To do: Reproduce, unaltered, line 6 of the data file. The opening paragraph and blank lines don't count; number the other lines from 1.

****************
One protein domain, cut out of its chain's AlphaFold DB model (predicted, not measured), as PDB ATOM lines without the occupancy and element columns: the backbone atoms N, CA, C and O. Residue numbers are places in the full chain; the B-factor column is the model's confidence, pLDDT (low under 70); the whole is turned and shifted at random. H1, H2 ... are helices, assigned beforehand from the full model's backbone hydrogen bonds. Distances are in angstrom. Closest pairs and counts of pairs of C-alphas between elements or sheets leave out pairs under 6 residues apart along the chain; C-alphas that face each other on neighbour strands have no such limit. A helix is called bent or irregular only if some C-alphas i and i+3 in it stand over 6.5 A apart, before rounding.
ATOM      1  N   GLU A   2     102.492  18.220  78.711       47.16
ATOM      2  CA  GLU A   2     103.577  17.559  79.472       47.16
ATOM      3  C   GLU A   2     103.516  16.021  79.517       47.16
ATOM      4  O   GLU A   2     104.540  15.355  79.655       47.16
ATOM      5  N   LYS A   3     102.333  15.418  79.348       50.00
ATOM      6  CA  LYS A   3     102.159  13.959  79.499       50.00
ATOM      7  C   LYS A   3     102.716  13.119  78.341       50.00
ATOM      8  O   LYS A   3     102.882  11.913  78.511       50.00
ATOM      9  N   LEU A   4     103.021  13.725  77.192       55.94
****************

ATOM      6  CA  LYS A   3     102.159  13.959  79.499       50.00